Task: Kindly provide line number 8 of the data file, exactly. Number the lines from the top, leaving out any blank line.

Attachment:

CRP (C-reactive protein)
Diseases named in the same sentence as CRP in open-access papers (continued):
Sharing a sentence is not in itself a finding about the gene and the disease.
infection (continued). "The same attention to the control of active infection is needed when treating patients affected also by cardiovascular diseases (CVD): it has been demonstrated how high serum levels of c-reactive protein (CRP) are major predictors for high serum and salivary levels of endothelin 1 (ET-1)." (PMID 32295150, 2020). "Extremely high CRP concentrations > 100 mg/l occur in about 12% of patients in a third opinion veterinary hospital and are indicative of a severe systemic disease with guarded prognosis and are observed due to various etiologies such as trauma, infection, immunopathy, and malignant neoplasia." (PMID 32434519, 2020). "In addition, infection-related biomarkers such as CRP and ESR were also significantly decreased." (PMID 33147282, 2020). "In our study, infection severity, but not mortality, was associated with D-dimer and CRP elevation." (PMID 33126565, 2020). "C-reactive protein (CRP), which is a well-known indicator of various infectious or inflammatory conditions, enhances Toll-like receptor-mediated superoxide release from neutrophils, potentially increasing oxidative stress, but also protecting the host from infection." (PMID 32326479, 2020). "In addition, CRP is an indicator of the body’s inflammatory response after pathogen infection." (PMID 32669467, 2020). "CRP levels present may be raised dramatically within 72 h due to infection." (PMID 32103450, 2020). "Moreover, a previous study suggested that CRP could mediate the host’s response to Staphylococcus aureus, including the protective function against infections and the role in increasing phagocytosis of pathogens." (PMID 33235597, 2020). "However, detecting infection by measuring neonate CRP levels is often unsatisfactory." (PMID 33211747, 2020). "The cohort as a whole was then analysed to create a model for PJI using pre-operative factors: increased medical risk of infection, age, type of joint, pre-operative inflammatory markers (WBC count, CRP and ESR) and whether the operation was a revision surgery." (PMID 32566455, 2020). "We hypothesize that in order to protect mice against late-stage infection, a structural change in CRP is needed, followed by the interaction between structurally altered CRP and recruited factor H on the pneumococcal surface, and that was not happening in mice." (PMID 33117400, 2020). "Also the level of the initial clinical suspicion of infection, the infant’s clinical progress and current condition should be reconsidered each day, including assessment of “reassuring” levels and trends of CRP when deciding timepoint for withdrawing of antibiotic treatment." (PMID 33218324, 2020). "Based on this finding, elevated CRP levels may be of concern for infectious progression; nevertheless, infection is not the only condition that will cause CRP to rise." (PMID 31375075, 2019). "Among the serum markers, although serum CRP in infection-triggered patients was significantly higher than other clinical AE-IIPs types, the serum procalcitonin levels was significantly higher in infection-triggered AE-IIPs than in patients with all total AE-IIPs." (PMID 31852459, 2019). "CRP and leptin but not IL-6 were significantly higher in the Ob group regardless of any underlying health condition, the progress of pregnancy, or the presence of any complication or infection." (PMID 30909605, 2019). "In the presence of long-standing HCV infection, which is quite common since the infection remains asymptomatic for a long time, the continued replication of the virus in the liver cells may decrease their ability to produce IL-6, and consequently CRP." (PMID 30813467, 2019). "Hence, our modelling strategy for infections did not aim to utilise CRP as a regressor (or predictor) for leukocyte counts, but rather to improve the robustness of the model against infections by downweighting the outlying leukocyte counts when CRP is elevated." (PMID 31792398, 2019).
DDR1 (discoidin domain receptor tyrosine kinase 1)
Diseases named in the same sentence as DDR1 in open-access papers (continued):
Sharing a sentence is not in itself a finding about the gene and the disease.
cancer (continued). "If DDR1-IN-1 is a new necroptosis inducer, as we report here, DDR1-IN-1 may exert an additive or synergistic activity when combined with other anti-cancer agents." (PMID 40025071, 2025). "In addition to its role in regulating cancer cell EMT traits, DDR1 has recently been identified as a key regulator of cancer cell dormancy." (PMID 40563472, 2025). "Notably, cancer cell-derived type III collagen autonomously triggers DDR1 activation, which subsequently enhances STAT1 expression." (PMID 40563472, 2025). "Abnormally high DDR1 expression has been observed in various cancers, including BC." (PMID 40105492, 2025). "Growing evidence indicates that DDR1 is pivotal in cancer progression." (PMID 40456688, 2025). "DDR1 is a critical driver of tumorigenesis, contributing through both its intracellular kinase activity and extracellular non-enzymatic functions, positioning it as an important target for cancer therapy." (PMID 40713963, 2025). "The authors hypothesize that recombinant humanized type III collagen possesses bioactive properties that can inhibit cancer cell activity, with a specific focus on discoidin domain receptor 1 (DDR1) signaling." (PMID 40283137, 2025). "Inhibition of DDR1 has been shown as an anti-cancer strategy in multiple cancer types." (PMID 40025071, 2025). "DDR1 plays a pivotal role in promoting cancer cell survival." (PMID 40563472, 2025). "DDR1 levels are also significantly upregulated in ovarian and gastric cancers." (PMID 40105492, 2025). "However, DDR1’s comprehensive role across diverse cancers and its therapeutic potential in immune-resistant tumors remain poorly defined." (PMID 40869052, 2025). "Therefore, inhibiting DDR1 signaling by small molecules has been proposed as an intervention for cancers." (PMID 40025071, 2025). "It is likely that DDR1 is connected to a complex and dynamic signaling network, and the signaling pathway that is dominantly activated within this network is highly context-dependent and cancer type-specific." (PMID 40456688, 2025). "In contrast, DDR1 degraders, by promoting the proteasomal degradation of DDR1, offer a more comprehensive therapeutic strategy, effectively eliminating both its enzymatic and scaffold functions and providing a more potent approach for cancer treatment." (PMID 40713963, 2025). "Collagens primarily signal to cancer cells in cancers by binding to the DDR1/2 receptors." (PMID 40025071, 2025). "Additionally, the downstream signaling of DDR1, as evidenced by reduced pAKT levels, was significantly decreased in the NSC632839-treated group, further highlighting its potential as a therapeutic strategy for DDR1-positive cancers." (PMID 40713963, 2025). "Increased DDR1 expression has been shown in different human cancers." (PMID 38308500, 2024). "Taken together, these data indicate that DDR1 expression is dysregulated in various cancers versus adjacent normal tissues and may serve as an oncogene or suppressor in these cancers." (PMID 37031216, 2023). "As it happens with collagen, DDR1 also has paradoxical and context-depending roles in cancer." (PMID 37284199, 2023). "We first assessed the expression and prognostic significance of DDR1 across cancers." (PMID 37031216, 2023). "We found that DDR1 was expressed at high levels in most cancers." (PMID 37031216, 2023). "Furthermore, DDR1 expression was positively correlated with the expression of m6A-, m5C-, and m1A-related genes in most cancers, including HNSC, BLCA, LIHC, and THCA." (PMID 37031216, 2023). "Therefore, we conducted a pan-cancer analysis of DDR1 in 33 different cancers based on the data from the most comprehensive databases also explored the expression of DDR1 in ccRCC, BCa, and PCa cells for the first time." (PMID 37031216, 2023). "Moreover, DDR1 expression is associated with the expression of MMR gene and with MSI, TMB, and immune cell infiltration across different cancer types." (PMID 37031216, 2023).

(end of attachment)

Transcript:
cancer (continued). "If DDR1-IN-1 is a new necroptosis inducer, as we report here, DDR1-IN-1 may exert an additive or synergistic activity when combined with other anti-cancer agents." (PMID 40025071, 2025). "In addition to its role in regulating cancer cell EMT traits, DDR1 has recently been identified as a key regulator of cancer cell dormancy." (PMID 40563472, 2025). "Notably, cancer cell-derived type III collagen autonomously triggers DDR1 activation, which subsequently enhances STAT1 expression." (PMID 40563472, 2025). "Abnormally high DDR1 expression has been observed in various cancers, including BC." (PMID 40105492, 2025). "Growing evidence indicates that DDR1 is pivotal in cancer progression." (PMID 40456688, 2025). "DDR1 is a critical driver of tumorigenesis, contributing through both its intracellular kinase activity and extracellular non-enzymatic functions, positioning it as an important target for cancer therapy." (PMID 40713963, 2025). "The authors hypothesize that recombinant humanized type III collagen possesses bioactive properties that can inhibit cancer cell activity, with a specific focus on discoidin domain receptor 1 (DDR1) signaling." (PMID 40283137, 2025). "Inhibition of DDR1 has been shown as an anti-cancer strategy in multiple cancer types." (PMID 40025071, 2025). "DDR1 plays a pivotal role in promoting cancer cell survival." (PMID 40563472, 2025). "DDR1 levels are also significantly upregulated in ovarian and gastric cancers." (PMID 40105492, 2025). "However, DDR1’s comprehensive role across diverse cancers and its therapeutic potential in immune-resistant tumors remain poorly defined." (PMID 40869052, 2025). "Therefore, inhibiting DDR1 signaling by small molecules has been proposed as an intervention for cancers." (PMID 40025071, 2025). "It is likely that DDR1 is connected to a complex and dynamic signaling network, and the signaling pathway that is dominantly activated within this network is highly context-dependent and cancer type-specific." (PMID 40456688, 2025). "In contrast, DDR1 degraders, by promoting the proteasomal degradation of DDR1, offer a more comprehensive therapeutic strategy, effectively eliminating both its enzymatic and scaffold functions and providing a more potent approach for cancer treatment." (PMID 40713963, 2025). "Collagens primarily signal to cancer cells in cancers by binding to the DDR1/2 receptors." (PMID 40025071, 2025). "Additionally, the downstream signaling of DDR1, as evidenced by reduced pAKT levels, was significantly decreased in the NSC632839-treated group, further highlighting its potential as a therapeutic strategy for DDR1-positive cancers." (PMID 40713963, 2025). "Increased DDR1 expression has been shown in different human cancers." (PMID 38308500, 2024). "Taken together, these data indicate that DDR1 expression is dysregulated in various cancers versus adjacent normal tissues and may serve as an oncogene or suppressor in these cancers." (PMID 37031216, 2023). "As it happens with collagen, DDR1 also has paradoxical and context-depending roles in cancer." (PMID 37284199, 2023). "We first assessed the expression and prognostic significance of DDR1 across cancers." (PMID 37031216, 2023). "We found that DDR1 was expressed at high levels in most cancers." (PMID 37031216, 2023). "Furthermore, DDR1 expression was positively correlated with the expression of m6A-, m5C-, and m1A-related genes in most cancers, including HNSC, BLCA, LIHC, and THCA." (PMID 37031216, 2023). "Therefore, we conducted a pan-cancer analysis of DDR1 in 33 different cancers based on the data from the most comprehensive databases also explored the expression of DDR1 in ccRCC, BCa, and PCa cells for the first time." (PMID 37031216, 2023). "Moreover, DDR1 expression is associated with the expression of MMR gene and with MSI, TMB, and immune cell infiltration across different cancer types." (PMID 37031216, 2023).